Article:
It might be worth adopting a few of these traits if you want to be happy.
Sociable and expressive, enthusiastic love to laugh and have fun. They tend to have more positive emotions, self-acceptance, and purpose in life. This reflects in their happiness levels: people high in enthusiasm report higher life satisfaction and stronger relationships.
2. Low withdrawal
Everyone gets overwhelmed and turns inwards sometimes, but those low in withdrawal handle it more gracefully. They are lower in neuroticism, which means they experience less anxiety and aren’t as self-conscious. Put simply, they are more emotionally stable and less reactive to stress
Perfectionists and productivity lovers rejoice! According to this study, being high in elements of conscientiousness is a good thing. The propensity to think ahead, plan, work hard, and follow through are not only linked to high-achievement, but also a feeling of mastery and engagement in life.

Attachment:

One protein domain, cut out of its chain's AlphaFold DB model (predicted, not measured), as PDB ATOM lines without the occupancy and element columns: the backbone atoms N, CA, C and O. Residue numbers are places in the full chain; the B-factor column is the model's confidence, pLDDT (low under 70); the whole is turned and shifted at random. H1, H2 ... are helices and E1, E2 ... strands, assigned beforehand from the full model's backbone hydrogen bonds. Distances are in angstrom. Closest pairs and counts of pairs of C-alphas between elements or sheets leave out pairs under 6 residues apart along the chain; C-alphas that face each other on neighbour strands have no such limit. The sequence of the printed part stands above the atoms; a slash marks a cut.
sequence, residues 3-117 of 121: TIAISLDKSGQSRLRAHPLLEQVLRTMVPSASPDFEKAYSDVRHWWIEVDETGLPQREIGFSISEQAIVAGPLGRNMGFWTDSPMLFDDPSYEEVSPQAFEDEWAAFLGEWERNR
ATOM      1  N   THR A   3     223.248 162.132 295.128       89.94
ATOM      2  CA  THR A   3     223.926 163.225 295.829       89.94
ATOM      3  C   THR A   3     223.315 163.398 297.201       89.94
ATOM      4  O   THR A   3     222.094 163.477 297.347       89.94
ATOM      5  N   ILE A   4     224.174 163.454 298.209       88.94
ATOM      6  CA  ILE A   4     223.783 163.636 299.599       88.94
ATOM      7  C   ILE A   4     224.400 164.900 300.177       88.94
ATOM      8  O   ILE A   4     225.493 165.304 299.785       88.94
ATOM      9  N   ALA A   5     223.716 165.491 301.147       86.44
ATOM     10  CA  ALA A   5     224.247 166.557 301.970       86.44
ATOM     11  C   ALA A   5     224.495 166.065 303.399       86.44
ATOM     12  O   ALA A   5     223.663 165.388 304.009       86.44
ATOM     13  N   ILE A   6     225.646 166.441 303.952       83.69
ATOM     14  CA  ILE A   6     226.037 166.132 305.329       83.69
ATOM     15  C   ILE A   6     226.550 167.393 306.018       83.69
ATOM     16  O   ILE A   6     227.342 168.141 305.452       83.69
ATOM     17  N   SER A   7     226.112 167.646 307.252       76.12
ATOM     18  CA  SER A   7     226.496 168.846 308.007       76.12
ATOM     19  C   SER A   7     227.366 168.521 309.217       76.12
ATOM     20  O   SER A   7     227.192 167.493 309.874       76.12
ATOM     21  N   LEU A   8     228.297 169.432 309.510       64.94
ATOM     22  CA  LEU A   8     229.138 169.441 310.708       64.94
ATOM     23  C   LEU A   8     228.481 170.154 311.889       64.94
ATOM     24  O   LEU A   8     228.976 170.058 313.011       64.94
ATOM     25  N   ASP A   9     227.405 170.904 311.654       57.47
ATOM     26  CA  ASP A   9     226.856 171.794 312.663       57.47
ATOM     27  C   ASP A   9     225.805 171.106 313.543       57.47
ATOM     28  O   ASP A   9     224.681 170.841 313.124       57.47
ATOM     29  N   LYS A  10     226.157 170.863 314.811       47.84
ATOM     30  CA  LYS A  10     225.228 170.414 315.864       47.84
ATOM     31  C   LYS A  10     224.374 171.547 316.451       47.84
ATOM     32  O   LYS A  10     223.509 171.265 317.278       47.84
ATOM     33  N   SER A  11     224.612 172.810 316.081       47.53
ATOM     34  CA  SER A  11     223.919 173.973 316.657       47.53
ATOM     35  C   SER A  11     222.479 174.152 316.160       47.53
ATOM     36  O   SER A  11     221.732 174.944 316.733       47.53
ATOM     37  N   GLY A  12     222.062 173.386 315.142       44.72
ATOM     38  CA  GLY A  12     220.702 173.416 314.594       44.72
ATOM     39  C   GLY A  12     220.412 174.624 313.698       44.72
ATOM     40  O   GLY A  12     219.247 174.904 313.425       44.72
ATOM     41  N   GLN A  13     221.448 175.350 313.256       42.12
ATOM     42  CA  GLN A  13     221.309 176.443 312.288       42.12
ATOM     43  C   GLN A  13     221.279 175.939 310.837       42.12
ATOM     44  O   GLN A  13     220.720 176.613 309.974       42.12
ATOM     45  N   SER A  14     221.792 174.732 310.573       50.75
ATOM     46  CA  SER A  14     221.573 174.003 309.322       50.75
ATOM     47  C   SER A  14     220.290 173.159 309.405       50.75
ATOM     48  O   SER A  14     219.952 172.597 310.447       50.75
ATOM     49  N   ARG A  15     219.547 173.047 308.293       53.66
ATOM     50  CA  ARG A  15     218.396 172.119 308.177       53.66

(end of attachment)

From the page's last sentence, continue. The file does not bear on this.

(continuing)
Thoughtful, empathic people can get ahead after all. People who are compassionate care about others’ well-being, and as a result, increase their own.
So go ahead and spend some time today practicing gratitude or helping someone in your network. It’ll be well worth the time investment.
5. Intellectual Curiosity
Those who are intellectually curious love to solve complex problems, yet are open to new ideas. They reflect, think deeply, and challenge themselves to grow.
Assertiveness and creative openness were two traits also predictive of certain aspects of well-being, but less so than the five above.
Additionally, the study found that politeness, orderliness, and volatility were not at all predictive of well-being.
Can any of these traits be acquired or developed? “Relax!” Kaufman says, “Personality can be changed. A large number of scientific studies are piling up now showing that interventions exist to change personality.”
One place to start is getting control over negative thinking and emotions. You’re capable of more growth than you think.
Melody Wilding, LMSW is a licensed social worker and teaches Human Behavior at The City University of New York. She helps entrepreneurs and young professionals master their inner psychology for career and relationship success.
This article was originally published at Melody Wilding
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